Lastpass Hack Revealed to Be Worse Than Originally Reported

The password manager Lastpass announced on Thursday that, after once again getting hacked this August, the most recent intrusion had been more severe than first reported, with attackers stealing users' password vaults in some instances. In other words, the hackers have people's entire collections of encrypted personal data, if not an immediate means to unlock them, Endgadget reported. LastPass CEO Karim Toubba confirmed that no customer data was accessed during the August 2022 incident. Source code from the app was lifted and then used to spearphish a Lastpass employee into giving up their access credentials, which were then used to decrypt and download "some storage volumes within the cloud-based storage service," he told the outlet. The hackers obtained basic customer account information, including company names, billing addresses, email addresses, IP addresses, and telephone numbers, Toubba added.

"These encrypted fields remain secured with 256-bit AES encryption and can only be decrypted with a unique encryption key derived from each user's master password using our Zero Knowledge architecture," Toubba said. "As a reminder, the master password is never known to LastPass and is not stored or maintained by LastPass." According to Toubba, the company detected unusual activity within a third-party cloud storage service it shares with its parent, GoTo, which was formerly LogMeIn. Using information obtained from LastPass' security breach in August this year, they determined the unauthorized party gained access to LastPass' cloud service. LastPass has partnered with security firm Mandiant to investigate the incident, Engadget reported.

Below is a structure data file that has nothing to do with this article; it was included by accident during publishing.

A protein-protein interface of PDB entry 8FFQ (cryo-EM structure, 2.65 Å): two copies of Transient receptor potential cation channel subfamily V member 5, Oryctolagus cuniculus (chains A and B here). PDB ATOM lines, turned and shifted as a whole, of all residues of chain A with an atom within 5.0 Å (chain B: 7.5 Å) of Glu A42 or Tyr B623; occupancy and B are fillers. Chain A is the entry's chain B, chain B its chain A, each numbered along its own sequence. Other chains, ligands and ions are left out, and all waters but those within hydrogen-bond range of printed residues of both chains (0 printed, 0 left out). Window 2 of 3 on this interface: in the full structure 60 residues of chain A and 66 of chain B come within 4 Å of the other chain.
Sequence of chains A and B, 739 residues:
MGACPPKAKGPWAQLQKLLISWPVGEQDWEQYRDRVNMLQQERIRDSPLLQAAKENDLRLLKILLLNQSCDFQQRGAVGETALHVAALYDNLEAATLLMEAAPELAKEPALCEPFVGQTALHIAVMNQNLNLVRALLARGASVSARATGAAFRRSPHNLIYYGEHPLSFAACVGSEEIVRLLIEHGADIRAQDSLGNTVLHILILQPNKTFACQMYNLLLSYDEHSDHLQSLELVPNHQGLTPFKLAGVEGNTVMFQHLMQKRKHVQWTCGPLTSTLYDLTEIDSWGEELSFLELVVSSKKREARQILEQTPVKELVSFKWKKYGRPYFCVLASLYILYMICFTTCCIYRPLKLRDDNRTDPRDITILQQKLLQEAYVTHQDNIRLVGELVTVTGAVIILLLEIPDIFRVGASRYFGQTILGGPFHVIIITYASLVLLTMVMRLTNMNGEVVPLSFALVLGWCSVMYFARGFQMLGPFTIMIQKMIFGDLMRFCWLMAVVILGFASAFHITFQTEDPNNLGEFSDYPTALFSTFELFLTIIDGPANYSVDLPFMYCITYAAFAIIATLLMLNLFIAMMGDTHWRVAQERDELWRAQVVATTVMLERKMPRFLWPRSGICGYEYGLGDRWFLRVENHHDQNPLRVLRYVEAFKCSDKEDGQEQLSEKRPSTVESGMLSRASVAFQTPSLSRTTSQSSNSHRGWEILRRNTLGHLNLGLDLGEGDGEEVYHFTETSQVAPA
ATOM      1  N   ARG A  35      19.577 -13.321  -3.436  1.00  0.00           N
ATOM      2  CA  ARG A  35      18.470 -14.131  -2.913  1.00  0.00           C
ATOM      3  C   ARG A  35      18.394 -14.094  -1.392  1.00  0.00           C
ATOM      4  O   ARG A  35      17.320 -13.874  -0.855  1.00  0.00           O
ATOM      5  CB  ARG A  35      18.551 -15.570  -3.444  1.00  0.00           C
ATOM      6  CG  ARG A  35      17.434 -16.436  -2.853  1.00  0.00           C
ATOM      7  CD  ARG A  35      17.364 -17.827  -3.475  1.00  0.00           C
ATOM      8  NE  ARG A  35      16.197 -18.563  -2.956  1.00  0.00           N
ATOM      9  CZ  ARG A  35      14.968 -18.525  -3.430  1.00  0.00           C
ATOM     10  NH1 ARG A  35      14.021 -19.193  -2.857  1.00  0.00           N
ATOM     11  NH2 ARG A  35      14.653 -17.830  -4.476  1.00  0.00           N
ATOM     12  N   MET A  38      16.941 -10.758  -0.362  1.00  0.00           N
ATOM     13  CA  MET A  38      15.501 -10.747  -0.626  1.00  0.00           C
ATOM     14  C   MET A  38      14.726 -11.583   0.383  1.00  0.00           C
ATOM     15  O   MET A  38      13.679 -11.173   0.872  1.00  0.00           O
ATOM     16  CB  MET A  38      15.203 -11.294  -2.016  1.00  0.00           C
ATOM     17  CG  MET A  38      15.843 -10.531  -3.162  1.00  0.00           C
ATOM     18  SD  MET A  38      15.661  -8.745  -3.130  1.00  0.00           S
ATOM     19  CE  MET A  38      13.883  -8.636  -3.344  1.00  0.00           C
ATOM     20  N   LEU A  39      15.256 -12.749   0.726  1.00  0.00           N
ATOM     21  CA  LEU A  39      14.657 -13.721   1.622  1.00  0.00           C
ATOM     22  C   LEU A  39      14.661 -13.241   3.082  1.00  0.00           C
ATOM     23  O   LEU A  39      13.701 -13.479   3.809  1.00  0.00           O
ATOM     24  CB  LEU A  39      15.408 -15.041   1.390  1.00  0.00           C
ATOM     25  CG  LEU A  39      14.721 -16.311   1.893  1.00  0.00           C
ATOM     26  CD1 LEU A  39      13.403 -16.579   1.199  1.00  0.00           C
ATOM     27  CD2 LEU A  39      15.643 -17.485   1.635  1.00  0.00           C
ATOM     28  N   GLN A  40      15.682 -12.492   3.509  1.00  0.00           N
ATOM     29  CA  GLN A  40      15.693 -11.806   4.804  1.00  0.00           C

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In August, after LastPass was hacked, Toubba admitted that an unauthorized party had access to the company's systems for four days after the hack. LastPass reported that customer data and encrypted password vaults remained untouched after the hacker stole some of the password manager's source code and technical information. Apparently, the hacker had limited access to the service's development environment. LastPass said customers' passwords remain encrypted, despite the unauthorized party being able to access some user information this time, the outlet noted. According to GoTo, bad actors gained access to its development environment through remote work and collaboration tools. In the same vein as LastPass, the company has assured customers that its products and services remain fully functional. In the coming months, more details about the incident will likely emerge as the password manager and its parent company continue investigating its scope.